Background The efficiency of adoptive immunotherapy correlates with the ability of the transferred T cells to release effector molecules. Furthermore, T cell memory formation is important to ensure a long lasting anti-tumor effect and thus, to prevent tumor relapse. Here, we optimized the efficacy of adoptive immunotherapy by silencing EBAG9, a negative regulator of cytolytic enzyme release from CD8+ T cells.
Methods Using a retroviral vector that includes an intronically located EBAG9-targeting miRNA, we equipped T cells with defined TCR or CAR specificities and, simultaneously, knocked down EBAG9. In vitro, cytotoxicity as well as cytokine release assays were employed. Kinetics of tumor cell killing and the sensitivity of CAR activation were determined by microscopy-based methods. Knockout mice, cytotoxicity assays and xenotransplantation models served as tools to study EBAG9 functionality in vivo. Furthermore, T cell memory formation, in vivo target cell killing and tumor growth after adoptive transfer of engineered T cells were investigated.
Results EBAG9 knockdown in mouse CTLs resulted in a significant increase of antigen-specific in vivo killing activity. Granzyme A release from engineered human TCR and CAR CD8+ T cells was increased after EBAG9 silencing, while cytokine secretion was not altered. Enhanced granzyme release translated into strongly improved killing capability and kinetics without leading to faster exhaustion. Adoptively transferred EBAG9-silenced BCMA CAR T cells exhibited an extended control of multiple myeloma growth, even at low effector cell numbers. Upon leukemia challenge of Ebag9-/- mice, the enhanced CD8+-mediated cytotoxicity was associated with increased commitment to the CD8+ T cell memory lineage. Single cell RNA sequencing revealed a preferential expression of the memory-related transcription factors Zeb1, Id3, and Stat3 as well as anti-apoptotic genes like Traf1 in Ebag9-/- CD8+ cells.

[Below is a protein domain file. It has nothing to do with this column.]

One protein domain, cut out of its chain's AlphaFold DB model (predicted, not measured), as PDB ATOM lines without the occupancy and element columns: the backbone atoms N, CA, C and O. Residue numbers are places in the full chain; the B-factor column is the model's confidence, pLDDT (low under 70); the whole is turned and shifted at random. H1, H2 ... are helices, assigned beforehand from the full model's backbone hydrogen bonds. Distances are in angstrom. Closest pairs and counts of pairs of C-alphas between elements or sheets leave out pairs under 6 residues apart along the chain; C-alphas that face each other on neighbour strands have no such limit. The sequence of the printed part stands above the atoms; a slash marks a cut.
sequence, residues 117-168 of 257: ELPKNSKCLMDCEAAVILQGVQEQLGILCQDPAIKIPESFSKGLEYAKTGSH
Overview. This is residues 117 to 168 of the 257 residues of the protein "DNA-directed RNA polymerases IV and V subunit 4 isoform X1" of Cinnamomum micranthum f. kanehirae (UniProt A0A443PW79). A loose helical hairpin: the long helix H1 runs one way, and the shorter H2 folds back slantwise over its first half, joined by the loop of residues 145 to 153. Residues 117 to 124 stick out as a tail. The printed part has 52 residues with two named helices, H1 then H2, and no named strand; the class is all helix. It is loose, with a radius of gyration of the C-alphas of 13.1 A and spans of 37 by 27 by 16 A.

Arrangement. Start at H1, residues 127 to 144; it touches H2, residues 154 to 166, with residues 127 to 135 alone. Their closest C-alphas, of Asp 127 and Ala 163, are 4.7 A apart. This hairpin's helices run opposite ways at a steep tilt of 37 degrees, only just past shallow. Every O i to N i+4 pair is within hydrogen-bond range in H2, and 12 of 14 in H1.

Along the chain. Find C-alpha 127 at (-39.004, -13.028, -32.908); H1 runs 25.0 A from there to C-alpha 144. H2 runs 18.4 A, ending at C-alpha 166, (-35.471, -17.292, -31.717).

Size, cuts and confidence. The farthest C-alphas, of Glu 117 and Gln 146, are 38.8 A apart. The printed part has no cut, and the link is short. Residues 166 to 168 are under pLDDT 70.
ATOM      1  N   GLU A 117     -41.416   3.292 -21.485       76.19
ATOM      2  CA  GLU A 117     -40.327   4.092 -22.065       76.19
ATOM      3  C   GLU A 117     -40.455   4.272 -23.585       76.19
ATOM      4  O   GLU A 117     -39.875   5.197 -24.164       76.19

Conclusions Targeting EBAG9 has a promising therapeutic potential when applied to adoptive immunotherapy of leukemia and multiple myeloma and represents a platform technology that can be favorably combined with variable CAR or TCR specificities. We suggest a strategy to boost the efficacy of engineered T cells that, concomitantly, facilitates an optimized manufacturing combined with the need for a lower therapeutic dose. From Ebag9-KO mice we infer that an enhanced primary immune response leads to improved memory formation and, thus, lowers the risk for tumor relapse. Gain of cytolytic efficacy by EBAG9 silencing does not come at the expense of adverse effects, such as faster exhaustion or release of inflammatory cytokines.
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